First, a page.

Friday, June 17, 2016

Black Oystercatchers Nesting


I consider the pair of Black Oystercatchers (Haematopus bachmani) that make their home in the Kukutali Preserve to be friends.  I have been watching them since 2011, the first time I visited.  I'm fairly certain I have been seeing the same birds every year.  According to Seattle Audubon, "Males and females appear to form long-term pair bonds, and the pair returns to the same territory year after year."

I was in the Preserve yesterday and found them in their usual spot, where they appear to be nesting now.  They seem to nest later in the season than other birds.  I'm not certain, but perhaps it's a shorebird thing.  Land birds are pretty much done with that now, or even getting ready for a second brood.  Oystercatchers lay their eggs in a simple scrape in the rocks, above the high tide line, according to the iBird app.


While I walked up the beach to the west, I pointed the camera at some gulls that were still quite a distance away.  Only then did I spot the Oystercatcher in their company through the telephoto lens.  At that distance, it was completely camouflaged in the dark tones of the beach.  After some preening, it flew up to towards Flagstaff Island out of my line of sight.

I continued walking up the beach to see if I could spot him around the end of the island.  Sure enough, both birds were up on the bank and the other one appeared to be sitting on a nest (first photo above).


This is the first bird I spotted on the beach, now close to its mate.  Both parents take turns incubating the eggs.  To us, males and females look alike, so I can't say which of these is the male and which the female.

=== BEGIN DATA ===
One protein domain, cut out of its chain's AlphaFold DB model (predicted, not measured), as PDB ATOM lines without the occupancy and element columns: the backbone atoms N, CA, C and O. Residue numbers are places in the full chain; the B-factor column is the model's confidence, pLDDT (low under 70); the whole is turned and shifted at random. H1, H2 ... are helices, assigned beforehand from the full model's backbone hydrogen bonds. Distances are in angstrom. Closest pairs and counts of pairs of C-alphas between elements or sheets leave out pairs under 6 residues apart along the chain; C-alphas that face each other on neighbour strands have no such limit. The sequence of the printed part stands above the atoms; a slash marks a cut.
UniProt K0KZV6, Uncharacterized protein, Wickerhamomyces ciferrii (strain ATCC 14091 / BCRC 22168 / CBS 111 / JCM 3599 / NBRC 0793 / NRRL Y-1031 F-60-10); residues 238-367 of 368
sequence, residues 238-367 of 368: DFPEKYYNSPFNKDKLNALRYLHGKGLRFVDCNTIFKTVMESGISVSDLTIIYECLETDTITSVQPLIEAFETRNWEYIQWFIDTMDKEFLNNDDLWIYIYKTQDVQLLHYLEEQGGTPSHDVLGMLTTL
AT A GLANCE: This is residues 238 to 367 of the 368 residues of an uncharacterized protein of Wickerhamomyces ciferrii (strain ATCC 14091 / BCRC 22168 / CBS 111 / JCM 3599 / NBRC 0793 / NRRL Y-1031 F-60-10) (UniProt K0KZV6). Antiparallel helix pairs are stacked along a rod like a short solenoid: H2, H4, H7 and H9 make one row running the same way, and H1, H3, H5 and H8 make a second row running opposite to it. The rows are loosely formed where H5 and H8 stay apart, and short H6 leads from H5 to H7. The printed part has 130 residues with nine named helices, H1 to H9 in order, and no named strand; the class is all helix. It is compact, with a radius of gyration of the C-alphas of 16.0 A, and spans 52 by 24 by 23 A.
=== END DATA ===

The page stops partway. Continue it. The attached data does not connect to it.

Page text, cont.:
They showed no concern revealing their nest site to me.  I have noticed before how unfazed these birds are when I am around.  If you come here to visit them, however, don't misinterpret their laid-back nature as an invitation to approach.  Keep your distance.  Come only at low tide when you can steer clear of the nest site.  And of course, stay off of Flagstaff Island altogether.  I took these photos with a telephoto lens, and then cropped them to bring the images even closer.


Oystercatchers like to nest on small, isolated, treeless islands with rocky beaches.  This isolation may explain why they don't flee in terror at the sight of a human.  They may have never developed the fear that mainland birds have.  We should not take undue advantage of this privilege.

The south beach of Flagstaff Island and its tombolo are open to hikers except during the months of August and September.  Motorized boats are not permitted to land on beaches.

As I continued watching, bird number one found a good spot to settle down and rest in the sun.  Again, notice how camouflaged it is in the shadow of a rose bush.  This bird and I both seemed to be agreeing, "life is good."

UPDATE 07/02/2016:

Black Oystercatcher

Black Oystercatcher

I was back on the beach off Flagstaff Island yesterday.  I found our happy couple again, one on nest duty and the other getting breakfast low on the beach.  Black Oystercatcher incubation lasts 24 to 29 days so I expect the chicks will hatch within the next 2 weeks.  Without a tele lens or binoculars, the brooding bird is invisible, just like another bump in the rock.

No comments:

Post a Comment